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Welcome to fault finders association of India

entertainment Updated: Oct 09, 2011 01:34 IST
Sonal Kalra
Sonal Kalra
Hindustan Times
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Membership free. Eligibility: you just need to be supremely irritating.

Press 1 if you criticise less than three things a day. Press 2 if you spend more than four hours a day finding faults in others. Press 3 if people around you have already started avoiding you. Press my throat if all that you ever do is find faults. Because I would want to do that to myself anyway after meeting you. Seriously, yaar. It is very, very difficult to cope with people who are such experts at finding faults that they can give you a complex even when you may have just conquered the world. No matter what you do to try and be perfect, they will always find something to make you feel worthless.

But today, I’m not telling you how to cope with such people, because we have discussed that, in detail, previously in this column. Today, I want to talk to the fault-finders and try to look at life from their eyes. The truth is that in most cases, such people don’t criticise knowingly. They have no sinister motive to hurt you. They just can’t help but point out flaws. The other day, I was at a friend’s place when I met her cousin. He seemed like a perfectly nice guy, till the time his mouth was shut. At some point into the evening, he opened it…and unleashed a flurry of criticism. About every.damn.thing. Right from the sugar in the tea to the sad state of roads in the city. I realised that he didn’t even notice he was coming across as being so negative. Because in his eyes, all that he was saying made perfect sense. Pretty soon, those around him began rolling their eyes and making faces. That’s when I realised that a much bigger stress than dealing with a permanent critic, is to be a fault-finder and not know it. People around you begin to avoid you, and you don’t even know what caused it. Isn’t that a terrible situation to be in?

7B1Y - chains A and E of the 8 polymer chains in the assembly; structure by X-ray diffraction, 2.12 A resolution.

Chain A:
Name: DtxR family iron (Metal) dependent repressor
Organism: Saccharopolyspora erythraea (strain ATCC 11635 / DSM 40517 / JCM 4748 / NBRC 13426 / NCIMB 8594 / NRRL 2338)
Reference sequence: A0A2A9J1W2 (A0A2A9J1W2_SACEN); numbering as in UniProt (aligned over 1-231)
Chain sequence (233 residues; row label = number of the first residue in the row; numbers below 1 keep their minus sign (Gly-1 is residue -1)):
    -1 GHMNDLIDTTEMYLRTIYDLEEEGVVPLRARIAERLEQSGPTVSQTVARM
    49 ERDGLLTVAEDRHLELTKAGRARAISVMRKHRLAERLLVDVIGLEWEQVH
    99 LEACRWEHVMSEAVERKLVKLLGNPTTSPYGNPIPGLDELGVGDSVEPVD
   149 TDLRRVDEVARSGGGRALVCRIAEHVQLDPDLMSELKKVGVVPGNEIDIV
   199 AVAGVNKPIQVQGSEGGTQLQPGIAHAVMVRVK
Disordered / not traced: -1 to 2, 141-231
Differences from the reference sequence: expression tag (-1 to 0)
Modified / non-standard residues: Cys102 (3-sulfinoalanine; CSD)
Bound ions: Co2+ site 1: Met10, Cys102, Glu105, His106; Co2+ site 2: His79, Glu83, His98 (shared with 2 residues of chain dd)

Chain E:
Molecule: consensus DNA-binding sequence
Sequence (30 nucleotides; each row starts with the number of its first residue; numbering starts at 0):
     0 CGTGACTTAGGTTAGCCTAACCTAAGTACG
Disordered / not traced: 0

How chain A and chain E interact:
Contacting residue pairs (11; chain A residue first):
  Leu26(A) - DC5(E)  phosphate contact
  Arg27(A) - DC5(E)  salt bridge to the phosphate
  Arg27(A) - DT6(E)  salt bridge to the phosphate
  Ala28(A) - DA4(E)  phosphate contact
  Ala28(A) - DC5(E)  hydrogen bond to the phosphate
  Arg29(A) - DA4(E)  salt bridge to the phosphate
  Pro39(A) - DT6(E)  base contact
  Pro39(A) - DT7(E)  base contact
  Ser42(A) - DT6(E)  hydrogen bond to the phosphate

Here’s what you need to think about, if you’ve ever been called a chronic fault-finder by friends or family:

1 Ask yourself if you are only pointing out a fault or also suggesting a solution
Because if you are not doing the latter, I’m sorry, but you are quite a loser. Believe me, it is the simplest thing in the world to point out a flaw. In what can only be a stroke of God’s sadistic sense of humour, we’ve all been gifted an uncanny ability to notice errors and flaws over any effort that may have gone into creating something. We grow up on activity books that ask us to point the ‘odd one’ out or mark what’s missing in a drawing. So, when it comes to situations in practical life, pointing out a shortcoming comes easiest to us. But, unless you’ve said or done something that will help the situation and make it better, your criticism stands meaningless and will only add negativity to your relations with the person you are criticising. For instance, when someone makes a presentation of an idea or a project, be it in a college or a corporate office, there are always some in the audience who are simply waiting to rip it apart by pointing out the shortcomings. If you are one such person, make it a rule in life to always follow up the criticism of something with what you think could have been better in its place. If you don’t want to make the effort of suggesting a solution, you don’t have a right to crib about a problem. Period.